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How To Fall Asleep Tips – Guest Blog

How To Fall Asleep

Do you know how to fall asleep? It may seem like common knowledge since we did all learn it in our very first days on earth. But how do we really travel to the land of nod? If you are a serial sheep counter like me then you would have tried every trick in the book to get some shut-eye at a normal time, but could there be just a simple trick to teach us how to fall asleep faster? Our guest blogger Charlotte Cook finds out…

Charlotte is a blogger, homemaker, baker, coffee addict, and creative mind who writes the blog The Ramblings Of Lottie. Enjoy!

How To Fall Asleep – Tackling your Sleep Demon by Charlotte Cook

Do you know that voice in your head that only seems to pop up as you close your eyes and rest your head to sleep? That small amount of anxiety that only seems to surface when you’re trying to end the day? That’s, what I call, a Sleep Demon. It’s like a sinister and malevolent version of your voice and if you allow it, it will manifest into a presence that sits heavy on your chest. In times of stress or fatigue, it becomes a regular visitor. It’s so familiar, you expect it. It doesn’t matter how tired you are, how much you have looked forward to getting some much-needed shut-eye *poof* there it is.

How it starts…

It might creep in with something innocent like “Did you put the bins out?” Yep, green. I remember. “Did you lock the front door?” Yes, I locked it after I got home. “That’s good because imagine what could happen if you didn’t…” I shut my eyes and try to think of something else. “Robber, murderer, you might even come downstairs in the morning to a drunk man asleep on the sofa. He might get violent. He might have a knife” The door is locked, go to sleep. 

The worst part is, it’s apart of you so it knows your darkest secrets, it knows what is most important to you and it knows your weaknesses.  “Is the baby asleep?” Yes, so I can relax now. “Are you sure she’s asleep? Are you sure she’s breathing?” I check. Yes, she is. “Imagine if she wasn’t?” No. Think about something else. We’re going to take her swimming next week, that’ll be fun. “Hope she doesn’t drown”. She won’t! I will be there. “What if someone takes her away from you?” I crumble. You win.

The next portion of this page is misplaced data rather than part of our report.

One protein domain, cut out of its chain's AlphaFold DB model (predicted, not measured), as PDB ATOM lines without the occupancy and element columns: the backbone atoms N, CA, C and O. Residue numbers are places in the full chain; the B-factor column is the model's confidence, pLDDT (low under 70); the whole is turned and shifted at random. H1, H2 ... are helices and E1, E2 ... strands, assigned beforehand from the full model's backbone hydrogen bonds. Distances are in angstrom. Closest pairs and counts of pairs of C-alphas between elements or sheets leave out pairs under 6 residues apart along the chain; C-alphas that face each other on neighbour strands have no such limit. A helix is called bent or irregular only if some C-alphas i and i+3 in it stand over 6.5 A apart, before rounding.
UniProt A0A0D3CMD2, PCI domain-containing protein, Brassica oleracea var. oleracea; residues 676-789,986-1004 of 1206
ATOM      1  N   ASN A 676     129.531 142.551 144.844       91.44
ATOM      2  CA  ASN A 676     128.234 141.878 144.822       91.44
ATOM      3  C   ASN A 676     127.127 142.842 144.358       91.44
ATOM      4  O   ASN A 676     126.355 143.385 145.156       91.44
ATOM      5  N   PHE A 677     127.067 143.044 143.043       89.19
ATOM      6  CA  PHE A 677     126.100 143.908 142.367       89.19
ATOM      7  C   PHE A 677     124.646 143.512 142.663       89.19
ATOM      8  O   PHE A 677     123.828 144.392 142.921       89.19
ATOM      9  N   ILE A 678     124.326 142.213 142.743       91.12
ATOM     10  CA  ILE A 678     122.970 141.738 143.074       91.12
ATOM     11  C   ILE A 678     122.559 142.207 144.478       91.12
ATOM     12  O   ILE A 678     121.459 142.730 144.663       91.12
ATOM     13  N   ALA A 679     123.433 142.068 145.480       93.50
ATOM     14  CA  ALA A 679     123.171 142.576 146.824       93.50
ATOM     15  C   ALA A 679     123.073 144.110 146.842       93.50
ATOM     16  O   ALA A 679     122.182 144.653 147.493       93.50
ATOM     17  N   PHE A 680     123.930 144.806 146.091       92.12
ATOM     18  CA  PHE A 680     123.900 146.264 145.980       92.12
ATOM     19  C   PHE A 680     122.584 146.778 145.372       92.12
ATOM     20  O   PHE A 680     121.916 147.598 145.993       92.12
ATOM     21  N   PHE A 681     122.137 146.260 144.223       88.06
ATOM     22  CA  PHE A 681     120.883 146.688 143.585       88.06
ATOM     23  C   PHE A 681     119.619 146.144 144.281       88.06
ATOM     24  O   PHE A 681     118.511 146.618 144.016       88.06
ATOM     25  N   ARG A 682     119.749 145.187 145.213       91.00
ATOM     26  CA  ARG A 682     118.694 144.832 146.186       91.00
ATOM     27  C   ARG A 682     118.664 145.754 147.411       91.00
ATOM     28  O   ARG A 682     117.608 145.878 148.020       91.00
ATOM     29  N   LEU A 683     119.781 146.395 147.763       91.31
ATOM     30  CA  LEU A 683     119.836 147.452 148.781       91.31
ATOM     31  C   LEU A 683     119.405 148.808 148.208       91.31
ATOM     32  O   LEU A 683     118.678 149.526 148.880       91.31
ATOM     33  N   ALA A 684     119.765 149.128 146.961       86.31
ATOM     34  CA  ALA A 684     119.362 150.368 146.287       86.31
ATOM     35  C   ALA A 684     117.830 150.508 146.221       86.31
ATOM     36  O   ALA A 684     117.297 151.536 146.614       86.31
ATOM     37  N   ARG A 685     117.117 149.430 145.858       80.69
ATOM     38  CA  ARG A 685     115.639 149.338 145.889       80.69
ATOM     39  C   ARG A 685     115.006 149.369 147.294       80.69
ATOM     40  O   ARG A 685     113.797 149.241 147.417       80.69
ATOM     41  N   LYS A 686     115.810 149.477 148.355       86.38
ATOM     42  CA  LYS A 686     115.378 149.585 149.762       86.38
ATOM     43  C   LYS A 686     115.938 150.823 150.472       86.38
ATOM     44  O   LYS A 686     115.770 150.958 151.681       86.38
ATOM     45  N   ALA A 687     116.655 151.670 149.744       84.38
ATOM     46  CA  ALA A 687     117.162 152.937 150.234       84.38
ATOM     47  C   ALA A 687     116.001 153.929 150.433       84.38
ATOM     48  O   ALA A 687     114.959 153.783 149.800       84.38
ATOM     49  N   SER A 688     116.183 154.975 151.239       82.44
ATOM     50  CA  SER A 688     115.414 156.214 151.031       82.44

And it snowballs…

After a while, it just punches me in the gut, gives me an upper hook at the sound of the bell. Doesn’t bother easing me in, just goes for the knockout. “What are you doing with your life? You’re broke. What if you never make it? What if you have to go back to doing jobs that you hate and you spiral into depression again? You can’t do anything right.” Then, I find myself laying there, the monster on my chest, unable to breathe in the darkness. Paralyzed. Wide awake. Suffocating. Feeling like I have been buried alive in the place I should feel at peace and revitalized.

How to Fall Asleep: Push That Sleep Demon Away…

Positivity

Demons hate it. Try to picture a ball of white light coming out of your chest and slowly expanding until you are surrounded by the light and then expanding further until it fills the entire room. Alternatively, try to picture the chaos inside your head like a messy room. Then clear the chaos until you can see an empty white room.

Focus on your breathing

Try to deepen your breathing, in and out through your nose. Notice where you are breathing: your chest, your stomach, or diaphragm. Try to take deep breaths from your stomach and in a slow, rhythmic pattern. In for 2 and out for 4. Imagine waves retracting from the beach with every inhale and then them gently washing up on the sand with every exhale. 

Further Help on How to Fall Asleep

If you need something stronger, I highly recommend reading. In books, we can find escape and it allows you to focus on something outside of your head. Not only that but it will give you something to think about after you’ve closed the book. I always find it takes no more than 2 chapters to make me sleepy enough to drift off, uninterrupted by sleep demons. Check out my post; Best Bedside Books to see what books I reach for in the night and help me settle my uneasy mind.

If books aren’t your thing, then I highly recommend the Headspace app. It has a feature called ‘Sleepcasts’ which I find extremely helpful. It’s like someone reading you a story with added ambiance and it allows you to alter your experience, making it more ambiance or voice prominent. I talked more about it in my post 10 Ways To Do Self Care at Home.

If you’re looking for a more hands-on approach to learning how to fall asleep, then I highly suggest you check out: https://www.mindpanda.com/
They have multiple products designed to help you practice mindfulness on the go, anytime, anywhere, and away from all distractions. Helping you achieve a healthier, happier, and well-balanced lifestyle. They produce products such as stress balls and mindfulness cards and are currently offering 15% off your first order and free shipping!